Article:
Yesterday’s news stories about the Democrats’ grilling of Alberto Gonzales generally made him sound chastened and more or less apologetic, promising to oppose torture as Attorney General, as though that were a change in his or the administration’s position. Today’s editorial comment is, in some quarters, vituperative. The New York Times called Gonzales “a central figure in the policy decisions that laid the groundwork for the abuse at Abu Ghraib and other American military prisons,” without citing any evidence for that claim. The Times absurdly characterizes a 2002 memo by the Justice Department as saying that “Mr. Bush could authorize Americans to torture prisoners with impunity and that redefined torture to exclude almost any brutality,” and concludes by calling Gonzales “the public face for inhumane, illegal and clearly un-American policies.”
Likewise, Times columnist Bob Herbert lays it on thick, calling Gonzales “the enabler in chief of the pro-torture lobby” — despicable, even by the Times’ standards — and claiming that the administration has “thumbed its nose at the Geneva convention.”
All of this heavy breathing is grotesquely misplaced. The two “offenses” with which Gonzales is charged are: 1) he received a memo written by the Justice Department on the question of what conduct would violate a statute that prohibits torture and other cruel and inhumane activity. The Justice Department’s analysis of that statute appears to me to be sound, but, in any event, it was their analysis, not the nominee’s. 2) He received from the Justice Department, and passed on to the President, a memo from the Justice Department on whether the Geneva convention applies to al Qaeda and Taliban prisoners. The Justice Department concluded, and Gonzales agreed, that the Geneva convention does not apply to those prisoners.
That conclusion is obviously correct. There is no colorable reading of the convention under which it would apply to those individuals, as several federal courts have held. The Democratic Senators who questioned Gonzales were not prepared, of course, to dispute this legal conclusion, but they seemed to argue that the administration erred by not pretending that the convention covered terrorists, regardless.
All of this huffing and puffing about the administration’s “pro-torture” policies depends, of course, on ignoring what the administration’s policies actually are. As we’ve pointed out before, President Bush responded to the Justice Department’s memo on the application of the Geneva convention to Taliban and al Qaeda prisoners by agreeing that the convention does not apply, but directing that prisoners be treated humanely in any event. President Bush wrote, on February 7, 2002:
I accept the legal conclusion of the Department of Justice and determine that none of the provisions of Geneva apply to our conflict with Al Qaeda in Afghanistan or elsewhere throughout the world because, among other reasons, Al Qaeda is not a High Contracting Party to Geneva.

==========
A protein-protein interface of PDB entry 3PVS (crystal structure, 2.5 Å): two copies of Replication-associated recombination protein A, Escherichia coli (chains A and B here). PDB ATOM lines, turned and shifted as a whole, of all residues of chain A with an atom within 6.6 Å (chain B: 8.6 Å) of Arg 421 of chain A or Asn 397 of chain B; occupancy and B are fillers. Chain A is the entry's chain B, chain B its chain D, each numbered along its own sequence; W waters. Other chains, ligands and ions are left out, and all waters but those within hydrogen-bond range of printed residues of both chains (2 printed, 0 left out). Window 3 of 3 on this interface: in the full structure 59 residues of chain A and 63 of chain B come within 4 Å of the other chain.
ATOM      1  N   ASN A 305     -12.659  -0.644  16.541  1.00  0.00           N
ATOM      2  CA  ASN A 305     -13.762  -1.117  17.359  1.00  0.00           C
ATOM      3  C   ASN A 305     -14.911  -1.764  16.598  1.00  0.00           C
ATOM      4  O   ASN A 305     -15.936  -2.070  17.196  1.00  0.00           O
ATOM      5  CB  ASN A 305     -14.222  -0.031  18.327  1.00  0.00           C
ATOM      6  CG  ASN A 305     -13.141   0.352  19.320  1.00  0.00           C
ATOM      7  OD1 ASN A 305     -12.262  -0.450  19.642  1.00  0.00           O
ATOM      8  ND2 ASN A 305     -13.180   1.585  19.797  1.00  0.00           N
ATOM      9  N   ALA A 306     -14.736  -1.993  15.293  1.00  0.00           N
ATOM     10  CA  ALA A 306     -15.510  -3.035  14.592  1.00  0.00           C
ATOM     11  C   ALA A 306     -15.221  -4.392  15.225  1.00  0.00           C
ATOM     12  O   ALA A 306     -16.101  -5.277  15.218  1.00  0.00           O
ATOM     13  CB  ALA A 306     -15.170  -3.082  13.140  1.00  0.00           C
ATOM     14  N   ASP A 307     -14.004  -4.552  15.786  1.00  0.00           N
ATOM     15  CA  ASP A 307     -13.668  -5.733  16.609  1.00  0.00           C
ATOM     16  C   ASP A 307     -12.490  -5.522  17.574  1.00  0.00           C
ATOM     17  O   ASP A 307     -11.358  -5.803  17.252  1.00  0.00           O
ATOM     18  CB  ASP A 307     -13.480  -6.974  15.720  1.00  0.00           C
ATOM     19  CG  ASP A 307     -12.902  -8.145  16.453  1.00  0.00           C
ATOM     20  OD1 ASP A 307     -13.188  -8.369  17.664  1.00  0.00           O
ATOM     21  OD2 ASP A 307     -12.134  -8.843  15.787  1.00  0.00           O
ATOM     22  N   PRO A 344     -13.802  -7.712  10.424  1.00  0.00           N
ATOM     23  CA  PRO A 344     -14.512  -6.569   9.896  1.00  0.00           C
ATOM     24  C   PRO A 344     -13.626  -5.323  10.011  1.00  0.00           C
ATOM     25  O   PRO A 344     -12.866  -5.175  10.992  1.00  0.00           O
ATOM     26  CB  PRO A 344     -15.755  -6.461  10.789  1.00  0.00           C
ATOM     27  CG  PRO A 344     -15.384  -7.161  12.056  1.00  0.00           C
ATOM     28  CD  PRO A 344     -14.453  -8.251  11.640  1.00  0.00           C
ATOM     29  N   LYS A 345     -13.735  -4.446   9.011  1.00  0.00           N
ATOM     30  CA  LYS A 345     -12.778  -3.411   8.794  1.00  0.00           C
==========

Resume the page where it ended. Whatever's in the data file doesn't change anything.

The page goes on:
Of course, our values as a Nation…call for us to treat detainees humanely, including those who are not legally entitled to such treatment…As a matter of policy, the United States Armed Forces shall continue to treat detainees humanely and, to the extent appropriate and consistent with military necessity, in a manner consistent with the principles of Geneva.
Further, the Bush administration has always taken the position that the Geneva convention applies to the conflict in Iraq–a position that I think is an excessively broad reading of that treaty, as applied to the current phase of the conflict.
Thus, the substantive criticisms of Alberto Gonzales are frivolous, as is the claim that the Bush administration has promulgated “pro-torture” policies.
But Senatorial harassment of nominees is rarely about policy, and nearly always about politics. The Democrats’ objective, I think, is to tar Gonzales with the Abu Ghraib brush, to give the newspapers grounds to label him as “controversial,” and thereby (in addition to smearing the Bush administration) to lay the groundwork for opposing him should President Bush ever appoint Gonzales to the Supreme Court.
Deacon thinks it is politically foolish for the Democrats to posture themselves as the party that is solicitous for the welfare of captured terrorists. I’m not sure I agree. I do think that the Democrats’ treatment of Gonzales would have damaged them if more people had seen it, but the news accounts, as noted above, generally made the hearing sound as though Gonzales was repentant. The actual transcript, however, shows that Gonzales performed well, as in this exchange with Senator Lindsay Graham:
GONZALES: Senator, there is a lot to respond to in your statement. I would respectfully disagree with your statement that we’re becoming more like our enemy. We are nothing like our enemy, Senator. While we are struggling, mightily, trying to find out what happened at Abu Ghraib, they are beheading people like Danny Pearl and Nick Berg. We are nothing like our enemies, Senator.
But you won’t read anything good about Gonzales’s performance in the newspapers, and I suspect that the revulsion at Abu Ghraib is so universal, and the issues so poorly explained to the public, that associating Gonzales’s name with that episode, no matter how unfairly, may be good politics.